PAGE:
Field Theory by Hadyn Green

Read Post

Field Theory: Frickin' LZRs

32 Responses

First ←Older Page 1 2 Newer→ Last

  • pkiwi,

    Nothing for it....I mean they should wear nothing. Make the sport damn more interesting. The original Olympics was originally held in the nude (including wrestling, but men only!).
    Ok they will shave their bodies. And probablly start rubbing all sorts of lotions in (now there is a job for volunteers!). And shave their heads.. ok it might be some sort of freak-show....

    Since May 2008 • 7 posts Report

  • Hadyn Green,

    But I sure as hell wouldn't want to be the person who had to write the rulebook on what constituted a competition-legal swimsuit. I'd imagine that you'd have to get very specific about the exact details of fabric, weave, reinforcement etc that were allowed; and even then, people will still try to game the system.

    I believe the rules are that that men can only wear suits that cover (at most) from the waist to the knee, women from the shoulders to the knee. Arms must be exposed. The fabric must be a weave and not a foil which is what the new suits are made of (hence the tears and exposed buttocks).

    I should also point out my mistake. The new suits are not Speedo LZRs at all. They are Jaked (I assume you say it like "naked") and Arena's X-glide

    Maybe Phelps was just warming up. He has now won gold in a world record time.

    After taking off his full body suit and swimming in a waist down version.

    Was it butterfly? There's a one style he does in the short suit so he gets better movement from his arms

    Wellington • Since Nov 2006 • 2090 posts Report

  • JackElder,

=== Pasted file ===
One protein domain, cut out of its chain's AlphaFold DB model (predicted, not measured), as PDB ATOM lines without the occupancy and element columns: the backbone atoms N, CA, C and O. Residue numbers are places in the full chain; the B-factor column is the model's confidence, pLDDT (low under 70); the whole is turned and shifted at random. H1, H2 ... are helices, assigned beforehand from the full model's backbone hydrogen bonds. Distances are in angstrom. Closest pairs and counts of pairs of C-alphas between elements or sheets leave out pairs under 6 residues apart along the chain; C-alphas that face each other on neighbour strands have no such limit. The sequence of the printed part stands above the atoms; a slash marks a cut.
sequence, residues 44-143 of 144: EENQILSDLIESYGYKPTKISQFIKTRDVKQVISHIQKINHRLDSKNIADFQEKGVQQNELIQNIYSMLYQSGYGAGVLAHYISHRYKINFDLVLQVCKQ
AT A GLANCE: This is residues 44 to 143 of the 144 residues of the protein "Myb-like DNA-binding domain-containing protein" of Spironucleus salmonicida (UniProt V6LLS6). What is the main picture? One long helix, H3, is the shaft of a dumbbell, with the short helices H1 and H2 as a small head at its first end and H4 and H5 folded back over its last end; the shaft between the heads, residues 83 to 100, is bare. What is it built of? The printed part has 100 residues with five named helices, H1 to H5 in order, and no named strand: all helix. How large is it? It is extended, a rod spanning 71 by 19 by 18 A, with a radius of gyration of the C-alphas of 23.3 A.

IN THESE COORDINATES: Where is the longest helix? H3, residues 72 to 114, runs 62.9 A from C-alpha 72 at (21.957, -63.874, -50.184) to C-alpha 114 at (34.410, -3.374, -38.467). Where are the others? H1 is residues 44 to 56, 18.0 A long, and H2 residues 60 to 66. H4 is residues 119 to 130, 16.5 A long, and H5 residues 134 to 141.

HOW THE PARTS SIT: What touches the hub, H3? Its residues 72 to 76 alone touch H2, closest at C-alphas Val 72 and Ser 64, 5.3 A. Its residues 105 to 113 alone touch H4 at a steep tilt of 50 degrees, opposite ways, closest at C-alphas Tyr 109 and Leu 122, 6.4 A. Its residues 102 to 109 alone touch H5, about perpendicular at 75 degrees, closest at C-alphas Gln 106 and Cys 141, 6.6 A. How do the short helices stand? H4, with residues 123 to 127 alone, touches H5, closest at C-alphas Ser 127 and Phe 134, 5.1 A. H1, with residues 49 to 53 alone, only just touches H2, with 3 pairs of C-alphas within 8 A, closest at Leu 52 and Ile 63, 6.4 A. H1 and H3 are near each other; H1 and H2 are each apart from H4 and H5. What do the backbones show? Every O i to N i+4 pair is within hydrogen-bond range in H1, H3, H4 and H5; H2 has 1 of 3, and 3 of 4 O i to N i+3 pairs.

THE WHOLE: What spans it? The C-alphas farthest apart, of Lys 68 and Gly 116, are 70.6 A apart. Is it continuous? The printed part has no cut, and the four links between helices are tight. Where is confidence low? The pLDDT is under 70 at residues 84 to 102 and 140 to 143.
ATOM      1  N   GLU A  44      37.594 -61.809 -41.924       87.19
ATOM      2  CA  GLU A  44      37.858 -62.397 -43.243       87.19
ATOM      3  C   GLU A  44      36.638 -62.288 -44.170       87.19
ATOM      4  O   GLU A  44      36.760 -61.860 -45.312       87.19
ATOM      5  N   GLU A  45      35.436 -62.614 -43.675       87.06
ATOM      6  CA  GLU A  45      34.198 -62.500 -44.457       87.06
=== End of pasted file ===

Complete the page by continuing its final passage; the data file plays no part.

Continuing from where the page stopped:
Nothing for it....I mean they should wear nothing. Make the sport damn more interesting.

    One interesting consequence of mandating nudity for competitive swimming is that you'd have to contend with the drag factor from the parts that are normally enclosed by the trunks. Possibly not so much of a problem for women, but it could well see those men often considered to be "blessed by nature" eliminated from competition due to excessive hydrodynamic drag.

    Wellington • Since Mar 2008 • 709 posts Report

  • Jake Pollock,

    Raumati South • Since Nov 2006 • 489 posts Report

  • Kyle Matthews,

    Was it butterfly? There's a one style he does in the short suit so he gets better movement from his arms

    He warmed up in a full suit, but complained that it didn't feel like it fit him correctly (around the shoulders). So he swapped it for the half suit for the actual race.

    Since Nov 2006 • 6243 posts Report

  • Mark Graham,

    1. The rules are there to ensure a level playing field.
    2. Technology is a component in almost all sports, so why NOT swimming?
    3. And it has played a role in swimming (swim suits have changed over the years and this latest version is just a dramatic example).
    3a. Technology has even played a role in springboard diving (that IS a sport, thank you Hadyn), with new fibreglass boards appearing about 30 years ago and then five years or so later, they put holes in the ends!
    4. How long before competitors start using tummy tucks and floatation inserts to mimic the suits that have been banned?
    5. Comparisons between stars of different eras compare how they did with their peers, not how they would do today. We compare Mark Spitz with Phelps based on medal tally, longevity and success in achieving records at the time they were competing.

    But really, if they're hiding more skin, there's less to perve at. Damn you, new suits!

    The erotic has always relied on implication and imagination, otherwise you might as well just grab a 'bump and grind' porn dvd and enjoy the titillation of that! Mmm - or maybe you do?! :)

    Auckland • Since Nov 2006 • 218 posts Report

  • William Ray,

    I talked to my Advanced PE teacher about this and he gave me something interesting to consider.

    In the paralympics many sprinters with prosthetic limbs can run faster than they could before they got prosthetic limbs. Should they be able to compete against "normal olympians" or does having no feet give them an unfair competative advantage?

    Wellington • Since Aug 2009 • 18 posts Report

First ←Older Page 1 2 Newer→ Last

Post your response…

This topic is closed.